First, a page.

Michigan, Canada Officials Announce New Detroit-Windsor Bridge
- Jun 21, 2012
On June 15 Michigan Gov. Rick Snyder and Canadian Prime Minister Stephen Harper announced plans for a new bridge linking Detroit and Windsor, Ontario. First proposed nearly ten years ago, work on the new six-lane bridge could start in 2013 or 2014 and it would take at least four years to complete.
The New International Trade Crossing (NITC) will relieve the traffic congestion on the privately owned Ambassador Bridge that has been serving as the main commercial connection between Detroit and Canada for over 80 years. It is estimated that the bridge is crossed daily by 8,000 to 10,000 trucks carrying almost $500 million in trade.
As reported by Reuters, the project’s total price tag—including construction, customs inspection plazas, interstate interchanges and other related work—is expected to be $3.92 billion. Canada will pay $2.1 billion covering all costs of land acquisition in Michigan and Canada and construction itself, and another $550 million for an interchange that would link the bridge to I-75 in Detroit.
One interesting fact about this venture is that all toll booths will be placed on the Canadian side of the bridge, which means that Michigan tax payers will not have to carry the financial burden for the structure for about four or five decades following the completion date, when the Canadian government will be fully reimbursed the funds invested in the building process.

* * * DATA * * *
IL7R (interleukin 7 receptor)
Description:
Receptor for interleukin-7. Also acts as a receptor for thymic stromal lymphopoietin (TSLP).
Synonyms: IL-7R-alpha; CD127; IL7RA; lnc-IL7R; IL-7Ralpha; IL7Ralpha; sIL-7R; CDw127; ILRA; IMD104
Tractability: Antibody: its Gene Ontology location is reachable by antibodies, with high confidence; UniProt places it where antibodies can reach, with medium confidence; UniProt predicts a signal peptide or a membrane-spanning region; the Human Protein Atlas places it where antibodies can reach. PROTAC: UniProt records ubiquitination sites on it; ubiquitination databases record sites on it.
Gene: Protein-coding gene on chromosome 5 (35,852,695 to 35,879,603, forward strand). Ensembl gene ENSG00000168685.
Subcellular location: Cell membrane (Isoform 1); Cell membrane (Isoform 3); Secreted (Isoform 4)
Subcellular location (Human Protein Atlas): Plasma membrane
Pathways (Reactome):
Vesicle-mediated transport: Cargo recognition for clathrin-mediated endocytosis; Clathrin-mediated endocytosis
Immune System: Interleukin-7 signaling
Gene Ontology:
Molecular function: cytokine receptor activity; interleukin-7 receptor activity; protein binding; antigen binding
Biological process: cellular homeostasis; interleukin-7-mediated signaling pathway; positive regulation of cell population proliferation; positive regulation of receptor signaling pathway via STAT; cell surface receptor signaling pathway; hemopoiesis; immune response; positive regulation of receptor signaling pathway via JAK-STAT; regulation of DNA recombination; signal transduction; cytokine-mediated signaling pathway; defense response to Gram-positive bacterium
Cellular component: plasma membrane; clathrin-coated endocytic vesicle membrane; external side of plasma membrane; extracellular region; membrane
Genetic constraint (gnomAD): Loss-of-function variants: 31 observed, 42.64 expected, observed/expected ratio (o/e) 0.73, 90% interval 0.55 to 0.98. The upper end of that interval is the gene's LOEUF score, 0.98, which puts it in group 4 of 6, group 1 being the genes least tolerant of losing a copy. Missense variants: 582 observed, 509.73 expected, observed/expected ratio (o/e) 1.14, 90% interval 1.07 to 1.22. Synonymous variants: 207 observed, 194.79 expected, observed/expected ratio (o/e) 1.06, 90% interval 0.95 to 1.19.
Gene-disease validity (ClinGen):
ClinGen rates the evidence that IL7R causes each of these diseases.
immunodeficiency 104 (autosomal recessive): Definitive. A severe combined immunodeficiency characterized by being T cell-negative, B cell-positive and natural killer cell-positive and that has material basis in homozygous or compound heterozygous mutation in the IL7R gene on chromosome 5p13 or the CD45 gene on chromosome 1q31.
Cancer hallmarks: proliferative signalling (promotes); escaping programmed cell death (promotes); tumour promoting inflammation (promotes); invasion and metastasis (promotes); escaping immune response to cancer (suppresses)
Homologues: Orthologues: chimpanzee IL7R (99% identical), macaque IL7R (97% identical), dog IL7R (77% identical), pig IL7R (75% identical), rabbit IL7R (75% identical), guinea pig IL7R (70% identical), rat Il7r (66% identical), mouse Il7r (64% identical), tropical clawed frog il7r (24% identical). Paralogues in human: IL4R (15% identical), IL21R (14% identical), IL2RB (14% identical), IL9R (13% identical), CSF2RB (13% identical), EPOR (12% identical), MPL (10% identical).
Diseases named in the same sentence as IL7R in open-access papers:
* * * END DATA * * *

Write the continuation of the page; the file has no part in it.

Half of the NITC will be owned by Canada, and half by Michigan, according to Crain’s Detroit Business. Under the deal, a private Canadian entity called the Crossing Authority will oversee the design, construction, finance, operation and maintenance of the NITC.
The project will have a tremendous economic impact on the region. 10,000 to 15,000 jobs are expected to be created in Michigan and Ontario, along with new investment opportunities that could help Michigan establish as a global transportation hub. New global markets for farmers, entrepreneurs and manufacturers will be opened across the state, minimizing the likelihood of an economic disaster.
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Rendering courtesy of the Michigan Department of Transportation